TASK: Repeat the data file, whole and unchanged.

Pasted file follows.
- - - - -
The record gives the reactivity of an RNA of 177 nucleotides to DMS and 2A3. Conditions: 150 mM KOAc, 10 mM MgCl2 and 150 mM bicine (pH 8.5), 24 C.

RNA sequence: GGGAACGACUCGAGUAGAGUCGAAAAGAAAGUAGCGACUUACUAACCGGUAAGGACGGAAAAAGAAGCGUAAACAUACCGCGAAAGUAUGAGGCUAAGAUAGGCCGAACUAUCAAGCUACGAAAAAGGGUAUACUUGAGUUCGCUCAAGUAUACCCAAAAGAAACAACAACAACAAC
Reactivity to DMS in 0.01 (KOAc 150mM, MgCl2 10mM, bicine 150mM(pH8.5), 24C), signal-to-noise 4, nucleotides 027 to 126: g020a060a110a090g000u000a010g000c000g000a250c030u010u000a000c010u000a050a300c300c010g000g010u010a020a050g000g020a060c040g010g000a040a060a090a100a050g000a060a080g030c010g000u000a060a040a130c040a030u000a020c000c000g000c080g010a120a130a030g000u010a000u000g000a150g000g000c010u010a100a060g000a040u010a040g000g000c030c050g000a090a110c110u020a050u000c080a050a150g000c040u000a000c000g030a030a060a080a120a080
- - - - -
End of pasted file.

The record gives the reactivity of an RNA of 177 nucleotides to DMS and 2A3. Conditions: 150 mM KOAc, 10 mM MgCl2 and 150 mM bicine (pH 8.5), 24 C.

RNA sequence: GGGAACGACUCGAGUAGAGUCGAAAAGAAAGUAGCGACUUACUAACCGGUAAGGACGGAAAAAGAAGCGUAAACAUACCGCGAAAGUAUGAGGCUAAGAUAGGCCGAACUAUCAAGCUACGAAAAAGGGUAUACUUGAGUUCGCUCAAGUAUACCCAAAAGAAACAACAACAACAAC
Reactivity to DMS in 0.01 (KOAc 150mM, MgCl2 10mM, bicine 150mM(pH8.5), 24C), signal-to-noise 4, nucleotides 027 to 126: g020a060a110a090g000u000a010g000c000g000a250c030u010u000a000c010u000a050a300c300c010g000g010u010a020a050g000g020a060c040g010g000a040a060a090a100a050g000a060a080g030c010g000u000a060a040a130c040a030u000a020c000c000g000c080g010a120a130a030g000u010a000u000g000a150g000g000c010u010a100a060g000a040u010a040g000g000c030c050g000a090a110c110u020a050u000c080a050a150g000c040u000a000c000g030a030a060a080a120a080